I noticed there were spots of colored pixels where they shouldn’t be. For example, there was a little yellow around the outside of the wings so I used the paint tools to color in those spots with whites. My goal was to get large, solid areas of color. I didn’t want any outlying pixels.

Resizing the image

Once I finished cleaning up the image, I resized it. I knew that I wanted the bee to be about 1.25 inches tall so I reduced the size of the image.

Planning the stitch out

Next I started designating stitch areas. I selected all of the black shapes from top to bottom.

After the machine stitches the black shapes, it will be at the bottom of the bee. Therefore, I started selecting the yellow parts of the bee from bottom to top.

selecting the black and yellow shapes in SewArt

I selected the two white wings last with the fill setting selected. Then I selected the wings again with an outline, because I wanted the wings to be well defined. Then, I went over to the menu on the right and changed some of the stitch angles so that the bee body would look different from the wings. I used a 45 degree stitch angle on one wing and a 135 degree angle on the other. For all of the bee body parts, I used a 0 degree stitch angle.

Time to save out my bee as an embroidery file.

Shapes selected in SewArt in the order that they will be stitched

Saving the Image

Before SewArt saves the embroidery file, it also prompts you to save the manipulated image as an image file. I saved my image as a TIF file.

Saving the embroidery file

Finally, I saved out my design as an embroidery file. Note: that there is an option to have any sequential shapes designated as the same color merged. This means that the machine will not take breaks between shapes of a similar color. I selected this option. 

Saving the project as an embroidery file

So – that’s what’s involved in converting a JPG image to an embroidery file in SewArt. It’s not as easy as clicking a button but not exactly super complicated either. 

And, here is my stitched out bee!  Like this design?  Check out how I embroidered this little bee design all over a sweater

final bee embroidery file stitched out.

Interested in learning more about SewArt?

You can also download a trial of SewArt  from the S&S Computing website

Check out my complete review of SewArt

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How to convert a JPG to an embroidery file

5 thoughts on “Using SewArt to convert a JPG to an embroidery file

  1. 2 clicks ?.. takes me a little more. I use Sew Art & really like the simplicity. It’s the best kept secret in ME circles . Most recent project was digitizing GD’s elementary school Mascot. The time consuming part was cleaning up the graphic. I chose to create a svg file (vector graphic) by manually tracing the jpeg first in Inkscape (freeware), but you can take the graphic straight into SewArt. Sew Art has a neat Wizard which reduces no of colors and de-speckles the graphic before taking it into digitizing phase. Editing is a breeze. I got a good solid fill design and also one in Redwork . I am continuing to learn the program and learn something new every time I use it, but it is fun! There is a 30 day free trial of the full program .. no greyed out options. It even lets you do ‘Save’ so you can do a Stitch out as the proof is in the pudding. I also use the other programs from S & S computing, Sew What Pro ( design editing) & Sew Write & SewIconz to let you see the designs. All of them have generous trial periods. The developer Steve Hirshman, is also VERY responsive (via his Yahoo Group, Facebook Group, & email) to any issues that pop up ..find that with other programs. Try it you’ll like it. No affiliation, just a happy user for many years.. Oh, another neat thing, life long Registration on all products.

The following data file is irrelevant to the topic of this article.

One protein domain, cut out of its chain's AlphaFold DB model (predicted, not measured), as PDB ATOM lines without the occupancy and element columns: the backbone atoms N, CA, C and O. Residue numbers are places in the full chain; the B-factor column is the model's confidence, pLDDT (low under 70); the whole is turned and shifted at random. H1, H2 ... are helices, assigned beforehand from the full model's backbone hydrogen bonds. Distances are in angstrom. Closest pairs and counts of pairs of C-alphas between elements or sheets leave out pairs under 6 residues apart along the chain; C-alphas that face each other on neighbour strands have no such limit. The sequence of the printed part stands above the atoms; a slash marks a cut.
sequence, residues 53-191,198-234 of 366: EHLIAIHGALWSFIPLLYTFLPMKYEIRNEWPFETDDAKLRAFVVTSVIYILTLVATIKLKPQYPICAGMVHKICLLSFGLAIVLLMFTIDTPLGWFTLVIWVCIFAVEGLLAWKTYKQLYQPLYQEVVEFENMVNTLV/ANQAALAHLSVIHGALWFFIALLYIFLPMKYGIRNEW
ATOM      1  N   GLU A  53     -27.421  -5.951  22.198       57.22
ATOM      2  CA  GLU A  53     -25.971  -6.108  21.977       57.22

2. I have been using Sew Art since it was introduced to the SewWhat Embroidery Software Yahoo Group in beta testing. It is pretty easy to use and there are some helpful tutorials on the website ( I have had great success with some designs, mediocre results with others. I can’t do lettering at all, but have been able to do quite a few applique designs and fill designs. I would love to have more flexibility with it, but for the money, it can’t be beat. Pair it with SewWhatPro and you’re set! Also, factor in the unbelievable support you get. Be sure to join the Yahoo Group.

  3. On my list of things to do it to try Sew Art. For many years Sew What Pro has been my go to customizing program. Sands Computing the owners of SWP give superior customer service along with exceptional software that is affordable. Did I mention Free Upgrades! Although I have never tried Sew Art, know that it is a great program because my past experience with their customizing program SWP. They offer free trial periods on all of their software. Currently have some family illness, but as soon as that is resolved plan of trying their free trail.
    PS Love their yahoo group…. No question goes unanswered.

  4. Sewart sounds like what i need. I have a Brother HE 240 and converted a jpg into a dst file. It wouldn’t recognize the item and said it could not use the file. On the machine it said des or dst files are embroidery files. Any suggestions?

    1. I thought that Brother machine liked PES files? Sometimes I will convert again to the format I need and all of the sudden that version will work. You might want to try the programs mentioned in this article.